Startling, unusual, and yet irresistably readable, Among Others is at once the compelling story of a young woman struggling to escape a troubled childhood, a brilliant diary of first encounters with the great novels of modern fantasy and SF, and a spellbinding tale of escape from ancient enchantment.

Raised by a half-mad mother who dabbled in magic, Morwenna Phelps found refuge in two worlds. As a child growing up in Wales, she played among the spirits who made their homes in industrial ruins. But her mind found freedom and promise in the science fiction novels that were her closest companions. Then her mother tried to bend the spirits to dark ends, and Mori was forced to confront her in a magical battle that left her crippled–and her twin sister dead.

Fleeing to her father whom she barely knew, Mori was sent to boarding school in England–a place all but devoid of true magic. There, outcast and alone, she tempted fate by doing magic herself, in an attempt to find a circle of like-minded friends. But her magic also drew the attention of her mother, bringing about a reckoning that could no longer be put off…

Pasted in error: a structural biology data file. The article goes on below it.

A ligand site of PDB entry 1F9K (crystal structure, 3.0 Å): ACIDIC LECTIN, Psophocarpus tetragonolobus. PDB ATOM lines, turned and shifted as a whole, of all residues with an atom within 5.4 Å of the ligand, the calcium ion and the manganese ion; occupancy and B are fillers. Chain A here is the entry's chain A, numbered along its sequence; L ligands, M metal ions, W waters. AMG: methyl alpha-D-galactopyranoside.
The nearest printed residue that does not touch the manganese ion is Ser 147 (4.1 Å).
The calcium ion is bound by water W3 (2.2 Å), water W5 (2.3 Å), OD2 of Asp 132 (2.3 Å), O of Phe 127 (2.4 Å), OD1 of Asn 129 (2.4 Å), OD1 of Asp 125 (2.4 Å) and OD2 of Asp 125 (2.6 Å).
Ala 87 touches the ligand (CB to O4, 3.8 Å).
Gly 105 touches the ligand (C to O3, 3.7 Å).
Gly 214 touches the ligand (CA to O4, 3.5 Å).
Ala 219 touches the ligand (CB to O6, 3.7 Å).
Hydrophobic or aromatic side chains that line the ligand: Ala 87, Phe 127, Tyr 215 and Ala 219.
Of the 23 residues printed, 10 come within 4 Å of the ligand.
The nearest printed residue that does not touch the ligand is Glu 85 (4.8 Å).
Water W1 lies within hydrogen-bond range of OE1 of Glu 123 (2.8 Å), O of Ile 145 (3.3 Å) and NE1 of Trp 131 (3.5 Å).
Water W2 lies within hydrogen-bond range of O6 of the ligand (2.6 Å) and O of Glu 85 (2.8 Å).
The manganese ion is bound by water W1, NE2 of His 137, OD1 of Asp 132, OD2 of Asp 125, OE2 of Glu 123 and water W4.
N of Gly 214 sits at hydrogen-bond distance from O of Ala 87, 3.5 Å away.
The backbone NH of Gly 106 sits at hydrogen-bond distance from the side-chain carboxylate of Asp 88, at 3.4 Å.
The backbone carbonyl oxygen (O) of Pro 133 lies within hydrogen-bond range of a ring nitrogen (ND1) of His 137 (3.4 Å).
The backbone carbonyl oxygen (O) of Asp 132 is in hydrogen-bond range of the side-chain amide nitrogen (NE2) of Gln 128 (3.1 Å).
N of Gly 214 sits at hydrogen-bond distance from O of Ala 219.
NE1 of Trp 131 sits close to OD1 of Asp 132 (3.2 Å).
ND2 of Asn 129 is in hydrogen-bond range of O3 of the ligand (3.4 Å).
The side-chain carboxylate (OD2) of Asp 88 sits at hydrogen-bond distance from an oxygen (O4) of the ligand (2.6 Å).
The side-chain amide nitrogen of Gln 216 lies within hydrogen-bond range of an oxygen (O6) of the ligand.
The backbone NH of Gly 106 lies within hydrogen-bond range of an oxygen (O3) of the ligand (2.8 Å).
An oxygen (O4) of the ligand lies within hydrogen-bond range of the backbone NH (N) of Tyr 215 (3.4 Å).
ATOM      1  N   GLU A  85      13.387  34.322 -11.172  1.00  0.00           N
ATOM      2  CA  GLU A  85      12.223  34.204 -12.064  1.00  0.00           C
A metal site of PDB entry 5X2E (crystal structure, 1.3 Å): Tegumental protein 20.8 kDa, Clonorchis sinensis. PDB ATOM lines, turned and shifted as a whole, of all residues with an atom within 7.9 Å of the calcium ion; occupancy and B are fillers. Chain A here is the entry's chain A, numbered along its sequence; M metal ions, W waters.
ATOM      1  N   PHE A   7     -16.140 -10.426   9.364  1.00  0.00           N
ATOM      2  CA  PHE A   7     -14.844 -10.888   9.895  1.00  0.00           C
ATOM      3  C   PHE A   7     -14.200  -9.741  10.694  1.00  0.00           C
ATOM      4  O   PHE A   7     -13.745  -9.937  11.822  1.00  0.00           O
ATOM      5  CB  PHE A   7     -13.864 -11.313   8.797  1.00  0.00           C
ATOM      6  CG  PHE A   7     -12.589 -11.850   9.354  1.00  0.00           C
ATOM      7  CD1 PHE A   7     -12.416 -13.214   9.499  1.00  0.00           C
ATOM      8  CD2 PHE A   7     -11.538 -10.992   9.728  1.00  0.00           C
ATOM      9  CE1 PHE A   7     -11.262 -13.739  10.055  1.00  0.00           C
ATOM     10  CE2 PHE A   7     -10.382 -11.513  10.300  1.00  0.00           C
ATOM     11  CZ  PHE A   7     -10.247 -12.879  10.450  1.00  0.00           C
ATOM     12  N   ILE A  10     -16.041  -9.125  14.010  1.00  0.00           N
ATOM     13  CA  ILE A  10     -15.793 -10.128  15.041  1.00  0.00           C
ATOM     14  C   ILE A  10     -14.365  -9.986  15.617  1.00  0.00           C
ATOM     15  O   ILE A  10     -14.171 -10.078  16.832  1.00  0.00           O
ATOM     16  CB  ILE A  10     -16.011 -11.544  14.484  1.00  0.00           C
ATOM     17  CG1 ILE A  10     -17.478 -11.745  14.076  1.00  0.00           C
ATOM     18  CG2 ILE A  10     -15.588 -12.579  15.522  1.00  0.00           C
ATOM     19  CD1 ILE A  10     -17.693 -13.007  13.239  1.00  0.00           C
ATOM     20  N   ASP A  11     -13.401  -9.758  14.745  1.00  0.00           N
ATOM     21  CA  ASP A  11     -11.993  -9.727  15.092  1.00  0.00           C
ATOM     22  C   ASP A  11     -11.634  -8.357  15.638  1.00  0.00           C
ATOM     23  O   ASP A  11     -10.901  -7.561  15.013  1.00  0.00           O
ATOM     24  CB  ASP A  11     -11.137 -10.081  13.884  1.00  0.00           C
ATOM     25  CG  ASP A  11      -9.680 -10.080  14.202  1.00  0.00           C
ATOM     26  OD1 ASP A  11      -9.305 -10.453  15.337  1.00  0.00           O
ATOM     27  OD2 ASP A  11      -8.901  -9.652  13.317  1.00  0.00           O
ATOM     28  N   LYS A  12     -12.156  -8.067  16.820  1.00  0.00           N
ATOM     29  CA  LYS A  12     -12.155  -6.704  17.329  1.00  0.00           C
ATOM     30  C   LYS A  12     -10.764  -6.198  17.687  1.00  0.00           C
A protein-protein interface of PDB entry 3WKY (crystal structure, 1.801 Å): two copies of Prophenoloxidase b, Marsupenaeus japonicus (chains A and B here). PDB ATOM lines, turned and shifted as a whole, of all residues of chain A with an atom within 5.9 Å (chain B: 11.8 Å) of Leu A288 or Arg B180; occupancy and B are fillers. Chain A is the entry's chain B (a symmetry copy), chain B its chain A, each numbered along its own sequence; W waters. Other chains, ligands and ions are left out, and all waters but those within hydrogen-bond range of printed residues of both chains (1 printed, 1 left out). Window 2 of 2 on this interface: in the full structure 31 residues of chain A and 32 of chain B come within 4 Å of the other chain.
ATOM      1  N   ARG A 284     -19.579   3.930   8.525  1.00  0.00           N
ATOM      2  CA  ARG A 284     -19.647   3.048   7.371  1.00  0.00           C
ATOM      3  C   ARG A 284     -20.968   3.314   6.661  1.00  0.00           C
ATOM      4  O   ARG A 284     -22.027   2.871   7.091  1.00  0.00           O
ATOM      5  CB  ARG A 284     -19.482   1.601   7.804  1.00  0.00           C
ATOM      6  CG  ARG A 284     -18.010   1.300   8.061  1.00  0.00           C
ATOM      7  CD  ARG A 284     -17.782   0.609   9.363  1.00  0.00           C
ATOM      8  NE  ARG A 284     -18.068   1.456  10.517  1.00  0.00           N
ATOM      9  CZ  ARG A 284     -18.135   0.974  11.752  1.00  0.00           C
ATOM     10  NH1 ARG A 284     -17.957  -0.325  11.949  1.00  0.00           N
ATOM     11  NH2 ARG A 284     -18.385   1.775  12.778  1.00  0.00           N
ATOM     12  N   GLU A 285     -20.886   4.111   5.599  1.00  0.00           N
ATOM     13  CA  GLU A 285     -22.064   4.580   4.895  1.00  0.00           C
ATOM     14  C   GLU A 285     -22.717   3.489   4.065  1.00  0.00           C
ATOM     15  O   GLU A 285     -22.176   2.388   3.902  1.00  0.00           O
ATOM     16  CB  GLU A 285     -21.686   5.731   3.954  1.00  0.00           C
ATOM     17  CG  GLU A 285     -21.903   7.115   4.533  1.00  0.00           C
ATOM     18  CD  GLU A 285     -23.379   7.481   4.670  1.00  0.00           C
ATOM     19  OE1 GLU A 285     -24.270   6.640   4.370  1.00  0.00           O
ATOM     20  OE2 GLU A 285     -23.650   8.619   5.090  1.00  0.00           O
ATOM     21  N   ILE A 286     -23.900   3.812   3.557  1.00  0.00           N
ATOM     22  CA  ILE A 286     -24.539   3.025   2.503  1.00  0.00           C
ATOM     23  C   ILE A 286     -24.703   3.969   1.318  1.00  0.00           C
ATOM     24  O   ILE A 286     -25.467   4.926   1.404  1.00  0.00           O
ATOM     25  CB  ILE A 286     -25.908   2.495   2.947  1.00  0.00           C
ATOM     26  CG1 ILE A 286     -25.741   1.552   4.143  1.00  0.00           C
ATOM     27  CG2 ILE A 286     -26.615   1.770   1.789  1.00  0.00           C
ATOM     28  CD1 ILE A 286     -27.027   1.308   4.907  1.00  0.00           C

Combining elements of autobiography with flights of imagination in the manner of novels like Jonathan Lethem’s The Fortress of Solitude, this is potentially a breakout book for an author whose genius has already been hailed by peers like Kelly Link, Sarah Weinman, and Ursula K. Le Guin.

My Thoughts:

“If you love books enough, books will love you back.”

Having read Jo Walton’s Among Others during WorldCon, I can’t help but wonder how many of the people around me at the Con have read the book, particularly since it won the Hugo in 2012 (and the Nebula in 2011).